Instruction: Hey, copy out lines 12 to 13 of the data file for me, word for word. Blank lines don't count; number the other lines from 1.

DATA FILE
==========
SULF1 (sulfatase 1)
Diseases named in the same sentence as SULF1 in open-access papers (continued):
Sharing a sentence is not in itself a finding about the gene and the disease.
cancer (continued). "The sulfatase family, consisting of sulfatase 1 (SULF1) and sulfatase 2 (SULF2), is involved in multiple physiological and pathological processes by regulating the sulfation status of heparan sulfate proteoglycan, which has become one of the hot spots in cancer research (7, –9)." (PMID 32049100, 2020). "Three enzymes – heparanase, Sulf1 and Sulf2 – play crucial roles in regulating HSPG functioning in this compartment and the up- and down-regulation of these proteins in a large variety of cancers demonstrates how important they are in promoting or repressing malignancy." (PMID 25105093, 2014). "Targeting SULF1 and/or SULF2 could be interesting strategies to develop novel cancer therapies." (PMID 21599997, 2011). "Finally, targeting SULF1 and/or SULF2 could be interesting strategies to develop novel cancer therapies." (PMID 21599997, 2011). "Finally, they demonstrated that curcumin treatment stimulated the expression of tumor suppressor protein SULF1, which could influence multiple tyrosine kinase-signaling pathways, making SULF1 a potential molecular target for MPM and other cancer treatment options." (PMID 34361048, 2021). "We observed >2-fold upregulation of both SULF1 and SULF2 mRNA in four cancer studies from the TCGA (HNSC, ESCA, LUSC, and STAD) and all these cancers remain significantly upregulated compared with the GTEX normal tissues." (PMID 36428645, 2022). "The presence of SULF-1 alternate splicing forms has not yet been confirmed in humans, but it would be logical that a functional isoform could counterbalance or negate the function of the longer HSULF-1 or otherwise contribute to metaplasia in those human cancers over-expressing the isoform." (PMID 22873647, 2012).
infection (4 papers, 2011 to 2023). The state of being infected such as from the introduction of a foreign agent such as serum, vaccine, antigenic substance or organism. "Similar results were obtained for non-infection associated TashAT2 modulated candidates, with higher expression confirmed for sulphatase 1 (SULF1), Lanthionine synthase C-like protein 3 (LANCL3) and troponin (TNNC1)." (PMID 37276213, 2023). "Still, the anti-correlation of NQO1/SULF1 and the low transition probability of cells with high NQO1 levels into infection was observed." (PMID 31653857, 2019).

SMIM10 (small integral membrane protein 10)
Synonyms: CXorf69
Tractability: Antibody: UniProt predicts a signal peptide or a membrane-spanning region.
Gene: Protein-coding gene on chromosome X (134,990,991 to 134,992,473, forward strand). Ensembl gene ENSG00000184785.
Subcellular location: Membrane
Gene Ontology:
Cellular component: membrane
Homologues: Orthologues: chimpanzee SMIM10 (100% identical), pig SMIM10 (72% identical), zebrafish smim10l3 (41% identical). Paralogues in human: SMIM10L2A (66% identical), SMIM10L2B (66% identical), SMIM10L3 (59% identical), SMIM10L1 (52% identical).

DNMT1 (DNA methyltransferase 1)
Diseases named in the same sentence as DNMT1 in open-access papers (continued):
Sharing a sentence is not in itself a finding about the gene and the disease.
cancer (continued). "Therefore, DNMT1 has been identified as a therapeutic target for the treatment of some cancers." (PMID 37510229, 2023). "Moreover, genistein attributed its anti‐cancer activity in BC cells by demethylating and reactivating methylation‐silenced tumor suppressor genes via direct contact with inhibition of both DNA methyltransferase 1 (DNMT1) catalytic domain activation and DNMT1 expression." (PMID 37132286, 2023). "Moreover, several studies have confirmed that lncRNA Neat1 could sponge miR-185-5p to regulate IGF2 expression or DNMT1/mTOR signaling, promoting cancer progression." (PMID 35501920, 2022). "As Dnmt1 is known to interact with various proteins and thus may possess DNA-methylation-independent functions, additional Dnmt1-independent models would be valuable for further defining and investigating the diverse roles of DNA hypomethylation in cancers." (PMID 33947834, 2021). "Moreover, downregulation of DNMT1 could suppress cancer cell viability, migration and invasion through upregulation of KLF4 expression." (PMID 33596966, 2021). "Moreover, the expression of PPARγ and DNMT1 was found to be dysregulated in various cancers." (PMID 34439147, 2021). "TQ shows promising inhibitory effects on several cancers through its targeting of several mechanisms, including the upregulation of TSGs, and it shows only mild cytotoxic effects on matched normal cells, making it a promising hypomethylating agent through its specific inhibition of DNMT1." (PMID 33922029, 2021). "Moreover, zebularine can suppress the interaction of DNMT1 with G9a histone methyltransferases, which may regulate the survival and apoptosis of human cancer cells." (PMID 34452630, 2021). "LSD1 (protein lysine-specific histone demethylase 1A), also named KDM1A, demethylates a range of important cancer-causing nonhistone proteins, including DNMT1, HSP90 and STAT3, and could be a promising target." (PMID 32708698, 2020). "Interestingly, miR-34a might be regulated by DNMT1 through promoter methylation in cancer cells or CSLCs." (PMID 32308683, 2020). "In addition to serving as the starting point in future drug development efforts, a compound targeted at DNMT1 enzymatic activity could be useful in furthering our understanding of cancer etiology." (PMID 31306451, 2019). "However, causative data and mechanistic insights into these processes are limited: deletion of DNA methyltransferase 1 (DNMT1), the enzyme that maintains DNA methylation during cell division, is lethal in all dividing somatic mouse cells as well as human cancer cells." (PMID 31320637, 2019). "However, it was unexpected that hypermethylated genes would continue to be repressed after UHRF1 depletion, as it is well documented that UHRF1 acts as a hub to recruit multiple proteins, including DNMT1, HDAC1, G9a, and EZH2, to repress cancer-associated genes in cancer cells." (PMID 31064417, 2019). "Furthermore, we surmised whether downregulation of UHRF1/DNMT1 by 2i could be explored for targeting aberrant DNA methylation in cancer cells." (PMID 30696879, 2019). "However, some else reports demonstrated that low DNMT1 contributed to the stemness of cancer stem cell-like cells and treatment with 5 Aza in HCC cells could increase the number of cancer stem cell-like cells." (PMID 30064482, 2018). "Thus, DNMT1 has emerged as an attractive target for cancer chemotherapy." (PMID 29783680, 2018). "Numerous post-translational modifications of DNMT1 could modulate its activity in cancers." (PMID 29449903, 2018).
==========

Cellular component: membrane
Homologues: Orthologues: chimpanzee SMIM10 (100% identical), pig SMIM10 (72% identical), zebrafish smim10l3 (41% identical). Paralogues in human: SMIM10L2A (66% identical), SMIM10L2B (66% identical), SMIM10L3 (59% identical), SMIM10L1 (52% identical).